catalytic activity. The researchers propose that the different activities of the catalysts produced using the two methods derive from grain boundaries, the junctions between crystals within the particles. Although particles prepared using different methods may be similar in size, their grain boundaries vary substantially. These multidimensional ‘defects’ may be the key to the significant enhancements seen in selectivity and energy efficiency. The insight gained from Li and co-workers’ results lays the groundwork for further advances. As with all electrocatalysts, the energy efficiency of ethanol formation in the authors’ system could be improved by decreasing the electric potential required for reaction and by increasing the product selectivity. But a more remarkable advance may come from studying the carbon–carbon bond-forming process that connects CO molecules to form two-carbon molecules (such as ethanol). The selective formation of carbon–carbon bonds is a key step in a variety of catalytic transformations, not only for industrial applications, but also in biological systems. Enzymes contain precisely positioned chemical groups that control bond-forming and bond-breaking reactions8, and the variations in activity and product selectivity observed by Li et al. could be due to the formation of similarly multi­ functional catalyst structures. An understanding of this process could lead to the production of fuels that contain more carbon atoms (such as butanol), which have an even greater energy density than ethanol. Liquid fuels produced from CO2 and its derivative CO face considerable challenges in the fuel market. One of the biggest problems is that fossil fuels have an inherent advantage, because energy was stored in them — by


Renewable energy




Figure 1 | Storing energy from renewable sources.  Renewable energy sources, such as solar energy, are only intermittently available, so a means of storing the energy is needed. If the energy is converted into electricity, this could be used to drive electrochemical reactions that convert carbon dioxide into liquid fuel, often with carbon monoxide (not shown) as an intermediate; when the fuel is later used to do work, CO2 is released, and can be recycled into fuel. Li et al.1 report improved copper catalysts for the electrochemical conversion of CO to ethanol, a potential liquid fuel. | NAT U R E | 1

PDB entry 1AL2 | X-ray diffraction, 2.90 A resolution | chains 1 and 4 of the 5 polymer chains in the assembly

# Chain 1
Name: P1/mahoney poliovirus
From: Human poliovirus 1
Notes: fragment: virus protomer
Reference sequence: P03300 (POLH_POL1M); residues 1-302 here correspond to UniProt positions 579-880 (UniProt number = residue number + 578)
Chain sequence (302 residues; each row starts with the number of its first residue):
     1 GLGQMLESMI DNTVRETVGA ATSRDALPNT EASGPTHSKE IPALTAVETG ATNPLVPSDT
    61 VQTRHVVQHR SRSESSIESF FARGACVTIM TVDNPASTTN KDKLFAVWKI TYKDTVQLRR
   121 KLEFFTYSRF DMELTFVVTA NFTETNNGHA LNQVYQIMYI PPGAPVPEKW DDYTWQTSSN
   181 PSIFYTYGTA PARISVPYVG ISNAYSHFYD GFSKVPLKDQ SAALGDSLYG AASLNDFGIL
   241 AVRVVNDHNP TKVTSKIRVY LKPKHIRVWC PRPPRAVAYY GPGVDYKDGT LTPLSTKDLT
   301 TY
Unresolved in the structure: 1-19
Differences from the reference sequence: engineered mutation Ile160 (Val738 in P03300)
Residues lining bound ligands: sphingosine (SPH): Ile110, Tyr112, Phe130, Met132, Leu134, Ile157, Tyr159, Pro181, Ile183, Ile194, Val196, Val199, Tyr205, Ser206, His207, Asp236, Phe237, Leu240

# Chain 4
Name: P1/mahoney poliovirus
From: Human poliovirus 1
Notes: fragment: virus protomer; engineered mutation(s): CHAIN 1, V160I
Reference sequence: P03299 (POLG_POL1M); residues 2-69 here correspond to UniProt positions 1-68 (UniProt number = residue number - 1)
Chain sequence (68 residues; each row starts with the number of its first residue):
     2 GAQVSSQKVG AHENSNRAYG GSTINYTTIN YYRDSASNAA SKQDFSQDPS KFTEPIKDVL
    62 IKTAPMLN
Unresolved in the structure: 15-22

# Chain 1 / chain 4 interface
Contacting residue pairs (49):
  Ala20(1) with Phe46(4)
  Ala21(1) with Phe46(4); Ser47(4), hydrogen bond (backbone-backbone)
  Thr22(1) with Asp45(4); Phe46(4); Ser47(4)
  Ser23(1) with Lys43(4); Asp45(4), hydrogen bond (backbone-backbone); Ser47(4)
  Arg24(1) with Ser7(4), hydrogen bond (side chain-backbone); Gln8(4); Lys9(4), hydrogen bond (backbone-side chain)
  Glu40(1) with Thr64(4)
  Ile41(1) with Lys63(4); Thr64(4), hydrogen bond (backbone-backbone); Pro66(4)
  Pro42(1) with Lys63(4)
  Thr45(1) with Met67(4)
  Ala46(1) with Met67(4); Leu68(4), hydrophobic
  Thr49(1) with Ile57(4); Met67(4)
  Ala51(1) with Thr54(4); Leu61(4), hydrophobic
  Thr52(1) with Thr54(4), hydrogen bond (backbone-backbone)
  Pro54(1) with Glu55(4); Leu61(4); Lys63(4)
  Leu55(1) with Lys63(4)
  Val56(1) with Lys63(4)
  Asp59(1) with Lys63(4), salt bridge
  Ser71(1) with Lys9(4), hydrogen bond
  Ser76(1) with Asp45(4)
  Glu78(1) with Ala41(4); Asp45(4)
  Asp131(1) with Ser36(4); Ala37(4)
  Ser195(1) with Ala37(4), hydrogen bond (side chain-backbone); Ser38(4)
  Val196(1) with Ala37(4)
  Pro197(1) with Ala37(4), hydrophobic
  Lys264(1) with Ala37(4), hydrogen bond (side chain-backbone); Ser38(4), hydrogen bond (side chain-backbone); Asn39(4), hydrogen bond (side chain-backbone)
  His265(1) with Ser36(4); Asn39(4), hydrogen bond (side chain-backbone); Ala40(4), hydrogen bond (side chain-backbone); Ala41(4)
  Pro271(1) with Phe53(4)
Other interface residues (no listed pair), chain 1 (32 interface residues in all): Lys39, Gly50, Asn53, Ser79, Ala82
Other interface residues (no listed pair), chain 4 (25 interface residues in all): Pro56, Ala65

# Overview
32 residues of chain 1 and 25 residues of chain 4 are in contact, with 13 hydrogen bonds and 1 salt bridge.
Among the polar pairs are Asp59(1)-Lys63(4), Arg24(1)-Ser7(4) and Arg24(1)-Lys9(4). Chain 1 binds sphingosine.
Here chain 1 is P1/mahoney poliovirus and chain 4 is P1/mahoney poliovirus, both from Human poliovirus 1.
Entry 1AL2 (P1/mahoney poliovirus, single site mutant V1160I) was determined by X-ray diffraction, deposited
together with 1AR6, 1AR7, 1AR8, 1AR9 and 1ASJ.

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RESEARCH NEWS & VIEWS prehistoric photosynthesis — at no cost. By contrast, the energy used to produce fuels from renewable sources must be paid for. At present, this expense is substantial, but the cost relative to that of fossil fuels will probably decrease with time. Because of the challenges of predicting fossil-fuel prices, renewable-energy production costs, and incentives (such as carbon taxes) to use renewables in place of fossil fuels, the timetable for widespread adoption of renewable fuels is not clear. But the production

of fuels from non-fossil sources will certainly require effective catalysts. Li and colleagues’ work is an excellent step in that direction. ■ Aaron M. Appel is in the Catalysis Science Group, Pacific Northwest National Laboratory, Richland, Washington 99352, USA. e-mail: [email protected] 1. Li, C. W., Ciston, J. & Kanan, M. W. Nature http:// (2014). 2. Hori, Y. in Modern Aspects of Electrochemistry Vol. 42

2 | NAT U R E |

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(eds Vayenas, C. G. et al.) 89–189 (Springer, 2008). 3. Cook, T. R. et al. Chem. Rev. 110, 6474–6502 (2010). 4. Olah, G. A., Prakash, G. K. S. & Goeppert, A. J. Am. Chem. Soc. 133, 12881–12898 (2011). 5. Kondratenko, E. V., Mul, G., Baltrusaitis, J., Larrazábal, G. O. & Pérez-Ramírez, J. Energy Environ. Sci. 6, 3112–3135 (2013). 6. Thoi, V. S., Sun, Y., Long, J. R. & Chang, C. J. Chem. Soc. Rev. 42, 2388–2400 (2013). 7. Li, C. W. & Kanan, M. W. J. Am. Chem. Soc. 134, 7231–7234 (2012). 8. Appel, A. M. et al. Chem. Rev. 113, 6621–6658 (2013).

Electrochemistry: Catalysis at the boundaries.